By NATASHA SMITH
FARO HOSPITAL directors have promised to find more space and reorganise the facilities and administration, following weeks of chaos in most departments particularly in accident and emergency.
In an effort to resolve the patient crisis that has hit the hospital, temporary facilities will be constructed near the accident and emergency area.
The hospital administration has promised to provide more than 800sqm of space in the new facility but more details about the structure will be revealed next week.
Staff at the hospital said that a technical team has been “mapping out a new organisation plan for the emergency department and other wards”.
A spokesperson told The Resident: “Part of the team is responsible for coordinating all the new actions and developing the alterations to the existing model. The other part will be responsible for designing and defining the strategic plan for the next two years”.
The announcement that the hospital will be reorganised has been welcomed by hospital staff after what they have called “a very difficult few weeks”.
Last week, staff were forced to convert a waiting room into a ward to care for patients but, with a lack of available beds, patients had to lay on stretchers. Meanwhile, the observation ward was inundated with patients lying on stretchers and the overcrowded corridors sparked fears from hospital staff that the risk of infections spreading was greater.
Staff told The Resident: “We were worried that some patients were at risk of contracting pneumonia and some people were waiting days before being seen”.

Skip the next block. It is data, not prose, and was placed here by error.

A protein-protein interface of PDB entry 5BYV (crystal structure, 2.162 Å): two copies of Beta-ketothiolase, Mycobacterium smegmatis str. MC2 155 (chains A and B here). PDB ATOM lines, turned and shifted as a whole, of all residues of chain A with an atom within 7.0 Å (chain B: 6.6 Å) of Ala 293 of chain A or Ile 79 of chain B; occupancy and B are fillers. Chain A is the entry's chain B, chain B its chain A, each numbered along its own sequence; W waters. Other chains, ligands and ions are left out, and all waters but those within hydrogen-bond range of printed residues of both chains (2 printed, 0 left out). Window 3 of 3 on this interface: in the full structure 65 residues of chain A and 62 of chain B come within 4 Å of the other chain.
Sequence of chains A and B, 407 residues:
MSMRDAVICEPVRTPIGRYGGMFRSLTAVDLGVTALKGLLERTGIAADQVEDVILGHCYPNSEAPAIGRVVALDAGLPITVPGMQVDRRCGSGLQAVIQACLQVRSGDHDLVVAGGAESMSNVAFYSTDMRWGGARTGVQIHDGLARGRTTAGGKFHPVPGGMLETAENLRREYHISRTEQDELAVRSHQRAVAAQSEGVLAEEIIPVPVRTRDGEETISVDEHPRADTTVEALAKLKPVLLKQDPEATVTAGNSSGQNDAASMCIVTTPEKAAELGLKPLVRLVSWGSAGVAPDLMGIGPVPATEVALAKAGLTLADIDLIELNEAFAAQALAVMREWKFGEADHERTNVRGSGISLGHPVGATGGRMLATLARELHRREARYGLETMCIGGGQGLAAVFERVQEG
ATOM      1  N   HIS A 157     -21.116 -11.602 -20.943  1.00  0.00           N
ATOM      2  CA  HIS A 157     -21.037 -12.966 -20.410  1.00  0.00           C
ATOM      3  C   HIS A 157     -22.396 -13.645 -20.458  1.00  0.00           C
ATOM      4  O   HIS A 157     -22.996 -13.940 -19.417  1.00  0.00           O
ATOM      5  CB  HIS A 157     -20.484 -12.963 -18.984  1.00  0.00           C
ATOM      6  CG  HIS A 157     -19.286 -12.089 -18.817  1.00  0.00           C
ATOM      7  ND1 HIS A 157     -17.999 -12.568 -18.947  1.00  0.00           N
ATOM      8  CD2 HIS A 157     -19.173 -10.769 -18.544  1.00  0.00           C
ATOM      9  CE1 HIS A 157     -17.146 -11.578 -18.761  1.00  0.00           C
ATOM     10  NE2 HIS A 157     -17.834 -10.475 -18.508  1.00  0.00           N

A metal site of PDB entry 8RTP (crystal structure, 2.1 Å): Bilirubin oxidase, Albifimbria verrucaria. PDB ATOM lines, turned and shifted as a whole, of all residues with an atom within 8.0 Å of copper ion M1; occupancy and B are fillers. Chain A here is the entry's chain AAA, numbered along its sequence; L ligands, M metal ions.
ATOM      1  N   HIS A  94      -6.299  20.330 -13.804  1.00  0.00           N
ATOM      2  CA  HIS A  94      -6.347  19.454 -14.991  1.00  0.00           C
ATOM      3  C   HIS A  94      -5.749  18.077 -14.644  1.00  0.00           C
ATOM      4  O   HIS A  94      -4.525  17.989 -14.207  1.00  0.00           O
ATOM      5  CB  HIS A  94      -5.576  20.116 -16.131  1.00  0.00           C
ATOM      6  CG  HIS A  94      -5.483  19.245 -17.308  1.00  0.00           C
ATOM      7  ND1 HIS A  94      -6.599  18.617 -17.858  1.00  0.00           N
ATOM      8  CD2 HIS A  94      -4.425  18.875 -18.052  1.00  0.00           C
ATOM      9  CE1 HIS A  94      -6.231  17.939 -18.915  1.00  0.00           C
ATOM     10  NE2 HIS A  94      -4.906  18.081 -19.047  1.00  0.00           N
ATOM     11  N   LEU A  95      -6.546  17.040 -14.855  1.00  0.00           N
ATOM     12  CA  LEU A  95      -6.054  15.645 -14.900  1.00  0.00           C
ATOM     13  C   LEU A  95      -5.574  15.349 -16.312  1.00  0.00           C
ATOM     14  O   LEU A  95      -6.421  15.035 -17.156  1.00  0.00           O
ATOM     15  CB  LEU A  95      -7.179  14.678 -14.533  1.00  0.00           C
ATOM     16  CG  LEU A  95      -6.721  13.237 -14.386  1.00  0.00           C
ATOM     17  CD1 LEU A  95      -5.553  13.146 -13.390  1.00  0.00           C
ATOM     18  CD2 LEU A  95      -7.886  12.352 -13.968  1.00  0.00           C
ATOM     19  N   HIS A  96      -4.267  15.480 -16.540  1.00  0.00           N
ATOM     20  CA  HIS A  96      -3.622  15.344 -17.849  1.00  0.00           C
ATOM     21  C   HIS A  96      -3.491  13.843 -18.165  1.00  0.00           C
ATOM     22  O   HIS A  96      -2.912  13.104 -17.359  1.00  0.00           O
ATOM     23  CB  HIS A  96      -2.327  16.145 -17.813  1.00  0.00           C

The hospital administration attributed the overcrowded hospital to “the necessity to analyse patients with greater depth” but some say it was due to poor organisation in the emergency ward. Others believe that the problems arose as a direct result of the 19 doctors who walked out on November 2 in protest of poor working conditions in accident and emergency.
It is hoped that the new plan will resolve some of the issues raised by the doctors but the hospital administration expects it to take time. However, immediate results are likely to be seen with the introduction of more beds and stretchers in the hospital, and particularly in accident and emergency.
A new structure and organisation plan is due to be unveiled on Monday (January 21) and the aim is to reduce waiting times and maintain a continuous flow of patients.
The hospital administration said that the plan will come into effect from May onwards and would be reviewed in 2010 to make any adjustments and improvements.
The new plan will continue to be a temporary solution until the new hospital at Parque das Cidades, in Faro, is opened.
The Algarve Central Hospital will take over from Faro hospital as the main facility and the latter will be converted into a unit for long-term care of the elderly. Health Minister, Correia de Campos, has said that the new facility should be finished by May 2012.
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